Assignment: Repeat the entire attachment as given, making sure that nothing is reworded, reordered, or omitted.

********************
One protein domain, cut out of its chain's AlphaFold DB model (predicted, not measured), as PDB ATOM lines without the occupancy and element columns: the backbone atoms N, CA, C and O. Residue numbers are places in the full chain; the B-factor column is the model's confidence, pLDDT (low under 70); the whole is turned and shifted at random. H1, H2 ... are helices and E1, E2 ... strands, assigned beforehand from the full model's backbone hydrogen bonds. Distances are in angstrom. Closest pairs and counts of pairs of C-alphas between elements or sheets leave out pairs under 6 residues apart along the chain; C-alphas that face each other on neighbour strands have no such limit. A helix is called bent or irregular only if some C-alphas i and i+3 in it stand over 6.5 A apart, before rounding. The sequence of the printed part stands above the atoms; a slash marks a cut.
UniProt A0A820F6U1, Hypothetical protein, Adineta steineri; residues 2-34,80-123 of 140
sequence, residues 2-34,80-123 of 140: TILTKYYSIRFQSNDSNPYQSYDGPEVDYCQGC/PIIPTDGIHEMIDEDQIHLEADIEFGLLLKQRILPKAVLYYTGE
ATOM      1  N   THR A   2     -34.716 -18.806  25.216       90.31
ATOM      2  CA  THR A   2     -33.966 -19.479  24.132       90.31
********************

One protein domain, cut out of its chain's AlphaFold DB model (predicted, not measured), as PDB ATOM lines without the occupancy and element columns: the backbone atoms N, CA, C and O. Residue numbers are places in the full chain; the B-factor column is the model's confidence, pLDDT (low under 70); the whole is turned and shifted at random. H1, H2 ... are helices and E1, E2 ... strands, assigned beforehand from the full model's backbone hydrogen bonds. Distances are in angstrom. Closest pairs and counts of pairs of C-alphas between elements or sheets leave out pairs under 6 residues apart along the chain; C-alphas that face each other on neighbour strands have no such limit. A helix is called bent or irregular only if some C-alphas i and i+3 in it stand over 6.5 A apart, before rounding. The sequence of the printed part stands above the atoms; a slash marks a cut.
UniProt A0A820F6U1, Hypothetical protein, Adineta steineri; residues 2-34,80-123 of 140
sequence, residues 2-34,80-123 of 140: TILTKYYSIRFQSNDSNPYQSYDGPEVDYCQGC/PIIPTDGIHEMIDEDQIHLEADIEFGLLLKQRILPKAVLYYTGE
ATOM      1  N   THR A   2     -34.716 -18.806  25.216       90.31
ATOM      2  CA  THR A   2     -33.966 -19.479  24.132       90.31